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Mexican immigrants and the utilization of U.S. health services: the case of San Diego.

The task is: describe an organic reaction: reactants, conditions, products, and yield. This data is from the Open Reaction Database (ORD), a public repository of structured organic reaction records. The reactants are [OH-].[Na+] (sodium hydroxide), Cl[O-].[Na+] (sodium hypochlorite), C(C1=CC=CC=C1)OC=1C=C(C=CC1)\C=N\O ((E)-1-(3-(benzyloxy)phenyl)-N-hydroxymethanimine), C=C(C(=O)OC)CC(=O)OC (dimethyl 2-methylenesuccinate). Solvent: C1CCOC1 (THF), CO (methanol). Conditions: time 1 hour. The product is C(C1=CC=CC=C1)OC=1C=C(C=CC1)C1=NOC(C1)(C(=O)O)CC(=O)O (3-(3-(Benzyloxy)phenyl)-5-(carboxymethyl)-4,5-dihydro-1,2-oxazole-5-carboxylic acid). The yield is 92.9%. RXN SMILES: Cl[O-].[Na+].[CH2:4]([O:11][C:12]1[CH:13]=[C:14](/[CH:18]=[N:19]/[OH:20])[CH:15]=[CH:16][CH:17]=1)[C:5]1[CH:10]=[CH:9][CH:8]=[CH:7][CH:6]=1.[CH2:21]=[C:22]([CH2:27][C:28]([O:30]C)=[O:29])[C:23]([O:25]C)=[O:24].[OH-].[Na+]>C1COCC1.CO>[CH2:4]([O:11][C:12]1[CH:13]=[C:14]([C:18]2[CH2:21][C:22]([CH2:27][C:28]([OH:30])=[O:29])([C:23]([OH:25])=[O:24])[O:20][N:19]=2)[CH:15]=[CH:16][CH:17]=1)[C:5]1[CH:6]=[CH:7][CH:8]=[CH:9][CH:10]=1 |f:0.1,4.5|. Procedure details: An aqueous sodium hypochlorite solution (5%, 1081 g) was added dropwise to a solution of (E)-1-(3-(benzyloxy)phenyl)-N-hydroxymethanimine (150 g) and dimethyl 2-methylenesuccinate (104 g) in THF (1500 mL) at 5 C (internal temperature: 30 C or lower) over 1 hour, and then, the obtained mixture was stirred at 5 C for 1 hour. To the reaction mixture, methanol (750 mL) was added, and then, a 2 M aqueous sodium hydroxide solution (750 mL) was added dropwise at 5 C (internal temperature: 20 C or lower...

This paper examines survey data gathered from 2103 Mexican immigrants living or working in San Diego County, California, in order to explore four fundamental questions concerning the utilization of health services: (a) What type of health services do Mexican immigrants use? (b) When hospitals are used, do they tend to be emergency room services? (c) Do Mexican immigrants use preventive services? (d) To what extent do the utilization patterns of undocumented immigrants differ from their legally-immigrated counterparts? The socioeconomic profile of the sample is characterized through analysis of variables such as sex, age, length of residence in the U.S., occupation and income. Mexican immigrants, particularly the undocumented, are relatively young compared to the non-immigrant population, of short duration in the U.S. and earn low income. In addition, undocumented and legally-immigrated respondents are covered by medical insurance at rates far below the general population. Mexican immigrants, including the undocumented, use a variety of health services. Hospital services are not the primary source of care. However, when undocumented respondents did use hospital services, they were more likely to use emergency room care than their legally-immigrated counterparts, who were more likely to use out-patient services. Finally, undocumented respondents tended to neglect preventive services as evidenced by examination of the use of pre-natal care, general check-ups and dental services.

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